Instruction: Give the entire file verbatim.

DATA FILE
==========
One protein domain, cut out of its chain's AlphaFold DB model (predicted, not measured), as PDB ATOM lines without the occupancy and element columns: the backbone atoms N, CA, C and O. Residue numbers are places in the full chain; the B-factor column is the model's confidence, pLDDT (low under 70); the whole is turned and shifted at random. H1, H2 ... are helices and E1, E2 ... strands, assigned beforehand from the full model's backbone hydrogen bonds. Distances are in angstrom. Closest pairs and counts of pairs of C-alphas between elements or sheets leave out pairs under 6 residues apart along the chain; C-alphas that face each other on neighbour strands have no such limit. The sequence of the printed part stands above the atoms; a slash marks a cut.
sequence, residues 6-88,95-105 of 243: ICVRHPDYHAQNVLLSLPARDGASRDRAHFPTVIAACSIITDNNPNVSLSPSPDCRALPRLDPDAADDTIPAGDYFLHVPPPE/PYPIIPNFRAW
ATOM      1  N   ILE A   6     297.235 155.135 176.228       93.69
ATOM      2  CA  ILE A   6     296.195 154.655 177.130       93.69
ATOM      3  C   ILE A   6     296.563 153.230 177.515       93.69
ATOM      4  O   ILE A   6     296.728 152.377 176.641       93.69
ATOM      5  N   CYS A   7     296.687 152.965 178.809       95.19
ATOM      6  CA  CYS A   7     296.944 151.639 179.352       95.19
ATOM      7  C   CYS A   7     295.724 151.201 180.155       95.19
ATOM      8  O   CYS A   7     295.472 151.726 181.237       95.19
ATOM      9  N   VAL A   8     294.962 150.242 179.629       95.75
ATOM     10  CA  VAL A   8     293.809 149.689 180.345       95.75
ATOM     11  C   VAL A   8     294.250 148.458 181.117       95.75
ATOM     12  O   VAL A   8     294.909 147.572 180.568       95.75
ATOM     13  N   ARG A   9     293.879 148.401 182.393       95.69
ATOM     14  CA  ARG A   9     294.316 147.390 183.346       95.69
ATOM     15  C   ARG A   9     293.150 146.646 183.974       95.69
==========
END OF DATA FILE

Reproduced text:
One protein domain, cut out of its chain's AlphaFold DB model (predicted, not measured), as PDB ATOM lines without the occupancy and element columns: the backbone atoms N, CA, C and O. Residue numbers are places in the full chain; the B-factor column is the model's confidence, pLDDT (low under 70); the whole is turned and shifted at random. H1, H2 ... are helices and E1, E2 ... strands, assigned beforehand from the full model's backbone hydrogen bonds. Distances are in angstrom. Closest pairs and counts of pairs of C-alphas between elements or sheets leave out pairs under 6 residues apart along the chain; C-alphas that face each other on neighbour strands have no such limit. The sequence of the printed part stands above the atoms; a slash marks a cut.
sequence, residues 6-88,95-105 of 243: ICVRHPDYHAQNVLLSLPARDGASRDRAHFPTVIAACSIITDNNPNVSLSPSPDCRALPRLDPDAADDTIPAGDYFLHVPPPE/PYPIIPNFRAW
ATOM      1  N   ILE A   6     297.235 155.135 176.228       93.69
ATOM      2  CA  ILE A   6     296.195 154.655 177.130       93.69
ATOM      3  C   ILE A   6     296.563 153.230 177.515       93.69
ATOM      4  O   ILE A   6     296.728 152.377 176.641       93.69
ATOM      5  N   CYS A   7     296.687 152.965 178.809       95.19
ATOM      6  CA  CYS A   7     296.944 151.639 179.352       95.19
ATOM      7  C   CYS A   7     295.724 151.201 180.155       95.19
ATOM      8  O   CYS A   7     295.472 151.726 181.237       95.19
ATOM      9  N   VAL A   8     294.962 150.242 179.629       95.75
ATOM     10  CA  VAL A   8     293.809 149.689 180.345       95.75
ATOM     11  C   VAL A   8     294.250 148.458 181.117       95.75
ATOM     12  O   VAL A   8     294.909 147.572 180.568       95.75
ATOM     13  N   ARG A   9     293.879 148.401 182.393       95.69
ATOM     14  CA  ARG A   9     294.316 147.390 183.346       95.69
ATOM     15  C   ARG A   9     293.150 146.646 183.974       95.69